Tucked away on a quiet side street in the CBD is a house that wasn’t always a house, but which now gives Please Say Please owner, Daniel Freer, the perfect retreat at the end of a long day.
As CityMag approaches the opened roller door that functions as entrance to coffee connoisseur Daniel Freer’s home, we’re greeted with a wave from a room that is kitchen, living room, workspace, dining room and garage all at once.
Utility and comfort don’t always go hand-in-hand, but as we walk past the ’76 mustard-yellow Mini in the doorway and set up for our chat three feet away at the dining table, there’s evidence of both.
“It’s pretty much one big room with a mezzanine bedroom,” Daniel explains. “It’d been converted a few years ago.” He’s not sure from what exactly, but our leading theory is a mechanic’s workshop.
“I loved this place so much that I came and looked and signed the lease and paid the bond that day, three months before my old lease was up,” he laughs. “It was a bit silly, but I really wanted it.”
The room is lined with the essentials: a hi-fi unit made of reclaimed cinder blocks and floorboards, a bookshelf, a meat cabinet (sourced from Littlest Vintage and stocked full of liquor), a desk, and not much else.
The pared back approach suits the space, and is either testament to Daniel’s preference for keeping things simple, or to the fact he’s still settling in, five months after moving from Unley.
Considering his work schedule at Please Say Please (ten hours a day, five days a week) it’s not that surprising. Even during the two weeks he had off over Christmas, Daniel was putting in the hours.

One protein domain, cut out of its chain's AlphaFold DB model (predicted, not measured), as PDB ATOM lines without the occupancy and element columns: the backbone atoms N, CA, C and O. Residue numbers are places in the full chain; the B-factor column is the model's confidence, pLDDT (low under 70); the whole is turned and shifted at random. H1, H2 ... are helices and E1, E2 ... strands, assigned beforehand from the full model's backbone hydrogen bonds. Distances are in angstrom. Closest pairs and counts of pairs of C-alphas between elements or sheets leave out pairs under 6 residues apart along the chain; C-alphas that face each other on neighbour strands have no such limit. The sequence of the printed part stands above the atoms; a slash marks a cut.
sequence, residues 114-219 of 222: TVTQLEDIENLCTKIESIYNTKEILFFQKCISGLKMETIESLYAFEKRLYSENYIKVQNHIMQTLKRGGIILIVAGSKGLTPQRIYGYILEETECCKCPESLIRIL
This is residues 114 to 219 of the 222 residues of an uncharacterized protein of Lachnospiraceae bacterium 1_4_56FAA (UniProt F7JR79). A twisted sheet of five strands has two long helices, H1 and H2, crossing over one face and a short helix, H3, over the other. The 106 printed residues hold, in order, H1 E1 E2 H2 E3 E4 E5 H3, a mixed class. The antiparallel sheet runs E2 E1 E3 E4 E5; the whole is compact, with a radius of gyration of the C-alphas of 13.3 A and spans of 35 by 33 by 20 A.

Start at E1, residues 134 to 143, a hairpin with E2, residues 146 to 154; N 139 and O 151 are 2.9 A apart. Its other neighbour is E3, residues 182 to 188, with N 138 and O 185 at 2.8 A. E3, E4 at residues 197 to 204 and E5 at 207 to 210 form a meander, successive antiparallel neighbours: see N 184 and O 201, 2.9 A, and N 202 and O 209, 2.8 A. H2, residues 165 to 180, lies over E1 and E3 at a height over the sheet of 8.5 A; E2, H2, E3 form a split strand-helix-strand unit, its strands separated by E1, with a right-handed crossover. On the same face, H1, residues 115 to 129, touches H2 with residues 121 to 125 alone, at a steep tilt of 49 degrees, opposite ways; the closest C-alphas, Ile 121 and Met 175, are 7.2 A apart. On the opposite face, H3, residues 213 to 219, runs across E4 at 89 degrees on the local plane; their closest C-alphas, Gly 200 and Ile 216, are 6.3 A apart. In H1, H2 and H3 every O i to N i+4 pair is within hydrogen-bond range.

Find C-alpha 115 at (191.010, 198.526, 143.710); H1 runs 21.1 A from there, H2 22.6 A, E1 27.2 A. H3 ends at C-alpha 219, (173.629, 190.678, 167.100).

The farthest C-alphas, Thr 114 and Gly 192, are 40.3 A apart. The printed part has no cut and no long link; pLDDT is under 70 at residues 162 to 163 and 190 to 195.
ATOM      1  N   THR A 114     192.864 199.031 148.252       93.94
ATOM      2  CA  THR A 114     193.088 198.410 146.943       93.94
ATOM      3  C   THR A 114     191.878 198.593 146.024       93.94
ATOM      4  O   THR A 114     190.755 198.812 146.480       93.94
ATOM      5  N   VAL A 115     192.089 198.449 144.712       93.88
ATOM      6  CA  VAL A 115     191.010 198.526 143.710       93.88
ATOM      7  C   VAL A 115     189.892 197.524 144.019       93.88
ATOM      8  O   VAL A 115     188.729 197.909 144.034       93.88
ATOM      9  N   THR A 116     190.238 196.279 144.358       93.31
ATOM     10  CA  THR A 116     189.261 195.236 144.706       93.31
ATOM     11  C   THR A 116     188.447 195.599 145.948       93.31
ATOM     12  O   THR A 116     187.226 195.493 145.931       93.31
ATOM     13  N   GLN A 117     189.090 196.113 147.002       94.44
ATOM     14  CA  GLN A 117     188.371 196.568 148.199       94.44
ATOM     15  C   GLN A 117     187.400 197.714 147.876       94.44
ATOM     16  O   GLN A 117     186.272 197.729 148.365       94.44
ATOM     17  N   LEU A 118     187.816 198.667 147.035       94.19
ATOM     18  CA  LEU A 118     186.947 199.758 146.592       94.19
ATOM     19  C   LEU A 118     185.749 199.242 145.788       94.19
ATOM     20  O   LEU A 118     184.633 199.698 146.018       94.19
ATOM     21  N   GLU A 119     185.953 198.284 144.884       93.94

“I did a lot of relaxing, but I tried to be productive as well. I redid the big blackboard in my shop because I’d actually done a few other cafés’ blackboards and they all ended up looking better than my own, so I thought I needed to do that,” he laughs.
Signwriting’s becoming a fruitful hobby for Daniel, but for a guy whose day job is coffee, the house has a noticeable lack of beans.
“Over Christmas I was having coffee at home, but that’s pretty much the only time. I like to visit friends’ cafés on weekends and I’m also at the shop 50 hours a week.”
The one piece of brewing paraphernalia in view is the very intriguing syphon coffee pot sitting on the kitchen bench, looking very much like stolen lab equipment.
“It’s cool to make coffee in when friends come over. You can make a decent coffee with it.”
Alas, with no beans to grind it sits empty for our visit, more of a conversation piece. Which leads CityMag to ask about the car that’s practically parked in the living room.
“Being able to see it from the kitchen is pretty wicked. I’d always wanted to buy one and it was quite a good price compared to others. I took it for a bit of a test drive and offered [the owner] a bit less again and he took it, so I took it,” he says with a sly smile.
“It does break down a lot. And when I got it I’m like ‘I’m totally going to learn how to fix it up myself’, but it’s one of those things you have to make time for.”
With plans to expand Please Say Please’s cold brew, and a friend trying to convince him to exhibit some of his signwriting work later in the year, the amateur mechanics might be sitting on the backburner for a little while.
As Dan had not yet finished furnishing his home, we brought in some pieces from a few local designers to help out. See if you can spot the pieces from Lex Stobie, Franco Crea and Agostino & Brown.
But for the few household items listed on the fridge door waiting to be bought, Daniel is very much at home in his CBD loft, and with James Blake emanating from the speakers in the corner, warming the entire room, it’s hard not to feel at home too.
There’s a feeling of being able to escape from the chaotic streets of the city, into a much more calm and serene environment here, despite only being a block away from West Terrace.
“Working ten hours a day talking to people, it’s nice to come home.”
We know exactly what he means.